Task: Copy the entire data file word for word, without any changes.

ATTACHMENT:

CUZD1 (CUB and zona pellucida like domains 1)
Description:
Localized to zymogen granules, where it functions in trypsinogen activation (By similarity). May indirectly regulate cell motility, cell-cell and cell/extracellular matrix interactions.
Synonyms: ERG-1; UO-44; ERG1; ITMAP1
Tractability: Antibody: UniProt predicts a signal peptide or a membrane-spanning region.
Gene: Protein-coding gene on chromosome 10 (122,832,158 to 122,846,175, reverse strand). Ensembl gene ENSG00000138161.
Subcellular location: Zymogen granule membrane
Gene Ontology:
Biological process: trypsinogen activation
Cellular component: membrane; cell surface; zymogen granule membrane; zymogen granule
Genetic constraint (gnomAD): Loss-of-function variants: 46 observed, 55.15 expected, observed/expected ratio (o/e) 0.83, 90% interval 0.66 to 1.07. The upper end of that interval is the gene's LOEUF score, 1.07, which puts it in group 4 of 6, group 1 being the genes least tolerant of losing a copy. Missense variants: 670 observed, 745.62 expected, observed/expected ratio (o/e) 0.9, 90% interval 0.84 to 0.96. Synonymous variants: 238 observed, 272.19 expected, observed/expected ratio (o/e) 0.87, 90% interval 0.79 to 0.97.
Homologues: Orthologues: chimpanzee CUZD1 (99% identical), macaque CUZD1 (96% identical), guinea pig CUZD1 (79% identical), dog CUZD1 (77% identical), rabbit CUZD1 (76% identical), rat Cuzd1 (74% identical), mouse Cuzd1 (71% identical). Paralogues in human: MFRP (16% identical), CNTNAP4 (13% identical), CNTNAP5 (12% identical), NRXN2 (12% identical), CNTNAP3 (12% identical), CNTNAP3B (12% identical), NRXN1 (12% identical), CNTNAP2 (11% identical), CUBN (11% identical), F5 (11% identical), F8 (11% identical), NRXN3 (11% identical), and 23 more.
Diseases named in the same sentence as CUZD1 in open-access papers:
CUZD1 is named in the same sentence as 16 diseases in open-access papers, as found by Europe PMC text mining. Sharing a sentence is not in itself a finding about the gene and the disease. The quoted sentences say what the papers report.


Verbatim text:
CUZD1 (CUB and zona pellucida like domains 1)
Description:
Localized to zymogen granules, where it functions in trypsinogen activation (By similarity). May indirectly regulate cell motility, cell-cell and cell/extracellular matrix interactions.
Synonyms: ERG-1; UO-44; ERG1; ITMAP1
Tractability: Antibody: UniProt predicts a signal peptide or a membrane-spanning region.
Gene: Protein-coding gene on chromosome 10 (122,832,158 to 122,846,175, reverse strand). Ensembl gene ENSG00000138161.
Subcellular location: Zymogen granule membrane
Gene Ontology:
Biological process: trypsinogen activation
Cellular component: membrane; cell surface; zymogen granule membrane; zymogen granule
Genetic constraint (gnomAD): Loss-of-function variants: 46 observed, 55.15 expected, observed/expected ratio (o/e) 0.83, 90% interval 0.66 to 1.07. The upper end of that interval is the gene's LOEUF score, 1.07, which puts it in group 4 of 6, group 1 being the genes least tolerant of losing a copy. Missense variants: 670 observed, 745.62 expected, observed/expected ratio (o/e) 0.9, 90% interval 0.84 to 0.96. Synonymous variants: 238 observed, 272.19 expected, observed/expected ratio (o/e) 0.87, 90% interval 0.79 to 0.97.
Homologues: Orthologues: chimpanzee CUZD1 (99% identical), macaque CUZD1 (96% identical), guinea pig CUZD1 (79% identical), dog CUZD1 (77% identical), rabbit CUZD1 (76% identical), rat Cuzd1 (74% identical), mouse Cuzd1 (71% identical). Paralogues in human: MFRP (16% identical), CNTNAP4 (13% identical), CNTNAP5 (12% identical), NRXN2 (12% identical), CNTNAP3 (12% identical), CNTNAP3B (12% identical), NRXN1 (12% identical), CNTNAP2 (11% identical), CUBN (11% identical), F5 (11% identical), F8 (11% identical), NRXN3 (11% identical), and 23 more.
Diseases named in the same sentence as CUZD1 in open-access papers:
CUZD1 is named in the same sentence as 16 diseases in open-access papers, as found by Europe PMC text mining. Sharing a sentence is not in itself a finding about the gene and the disease. The quoted sentences say what the papers report.